This latest collection does not move towards post-modernism, but rather continues, as O’Sullivan has indicated, in further developing the resources of mainstream realism. Marshall is the Wynton Marsalis, not the Miles Davis, of New Zealand short fiction; his work develops not by sudden breaks and new starts in style and mode, but by the gradual extension of a cumulative repertoire as his mastery further develops. Thus he retains that wonderful sense of exact realistic detail (which, as in past collections, finds its visual analogue in a Grahame Sydney cover), rendered by a precise diction and syntax and a wonderful command of metaphor and simile:

Patterns of dust and fine debris had formed, and there was a pink sweatshirt which had been lying there for a long time, for it was much faded and set in rigid folds like the skin of an animal long dead by the roadside.

But he uses it in new ways: in this example (from ‘Aubade’) to express the character’s preternatural awareness of irrelevant detail just before she commits suicide; in ‘Iris’ as a signifier in the discourse of sexual politics (‘as I lay on my back on the carpet, I grew tired of looking at the unvarnished underside of his desk with the lines of the carpenter’s pencil still clear’); in ‘The Rose Affliction’ as the interior images marking the progress of Myra’s terminal illness; in ‘Heating the World’ where Tucker Locke can neither comprehend the world of his new wife and her daughter nor see his own critically.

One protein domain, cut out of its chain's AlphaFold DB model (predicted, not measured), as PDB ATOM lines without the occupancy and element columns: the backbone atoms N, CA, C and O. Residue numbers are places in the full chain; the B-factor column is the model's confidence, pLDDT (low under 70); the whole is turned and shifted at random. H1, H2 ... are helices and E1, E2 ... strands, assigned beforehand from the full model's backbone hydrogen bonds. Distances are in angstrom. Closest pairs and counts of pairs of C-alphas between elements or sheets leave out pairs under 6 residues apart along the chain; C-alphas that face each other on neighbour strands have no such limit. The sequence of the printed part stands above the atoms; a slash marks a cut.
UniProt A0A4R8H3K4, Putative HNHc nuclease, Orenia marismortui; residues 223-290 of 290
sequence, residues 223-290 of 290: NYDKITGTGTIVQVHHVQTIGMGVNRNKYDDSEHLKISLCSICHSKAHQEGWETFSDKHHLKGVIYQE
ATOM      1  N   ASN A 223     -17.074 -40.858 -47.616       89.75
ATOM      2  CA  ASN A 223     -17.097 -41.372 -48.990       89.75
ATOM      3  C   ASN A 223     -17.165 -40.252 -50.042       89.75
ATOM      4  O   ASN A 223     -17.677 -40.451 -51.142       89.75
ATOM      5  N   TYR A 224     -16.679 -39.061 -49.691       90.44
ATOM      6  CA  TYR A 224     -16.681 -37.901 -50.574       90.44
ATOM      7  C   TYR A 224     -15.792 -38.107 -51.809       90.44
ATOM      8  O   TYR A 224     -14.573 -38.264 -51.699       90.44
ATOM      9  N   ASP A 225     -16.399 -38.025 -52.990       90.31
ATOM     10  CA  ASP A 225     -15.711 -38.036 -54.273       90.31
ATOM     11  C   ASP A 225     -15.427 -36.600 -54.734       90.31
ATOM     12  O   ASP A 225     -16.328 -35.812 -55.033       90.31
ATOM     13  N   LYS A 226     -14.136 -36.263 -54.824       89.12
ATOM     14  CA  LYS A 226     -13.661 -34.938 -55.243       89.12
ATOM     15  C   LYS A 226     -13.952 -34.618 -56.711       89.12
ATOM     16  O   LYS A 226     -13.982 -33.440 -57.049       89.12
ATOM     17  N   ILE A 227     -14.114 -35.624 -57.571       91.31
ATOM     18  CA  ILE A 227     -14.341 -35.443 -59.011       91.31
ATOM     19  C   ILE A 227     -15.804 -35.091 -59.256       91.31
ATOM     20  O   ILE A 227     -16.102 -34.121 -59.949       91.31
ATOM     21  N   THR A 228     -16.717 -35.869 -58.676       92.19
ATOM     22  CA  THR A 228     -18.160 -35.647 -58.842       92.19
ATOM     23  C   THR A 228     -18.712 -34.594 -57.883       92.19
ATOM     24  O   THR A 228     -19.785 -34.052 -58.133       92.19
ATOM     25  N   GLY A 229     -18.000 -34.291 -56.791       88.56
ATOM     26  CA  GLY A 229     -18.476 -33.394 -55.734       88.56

That these four last-mentioned stories all deal with sexual politics in a way implicitly critical of male actions and values indicates that Marshall is scarcely trapped within the confines of a narrow male realist discourse. ‘Heating the World’ is told primarily through male dialogue at a sequence of male rural ritual occasions, and shows Marshall’s command of the idioms, artifacts, and activities of rural male culture, but at the same time it implies an ironic attitude towards that culture’s gender blindness, while the other three are all from the woman’s point of view (as is the excellent story, ‘309 Hollandia’). From a non-ironic male point of view, ‘Don’t Wake Beside Me’, on the other hand, sensitively explores some of the ambiguities of male sexuality.

Sexual politics is only one of the areas explored in the collection; sympathetic and ironic realism are only two of its modes. Satire and moral fable, power struggles among the aged and self-deception among students – Marshall’s rich repertoire offers much else to the reader in this splendid collection.

 

Lawrence Jones is Associate Professor of English at the University of Otago.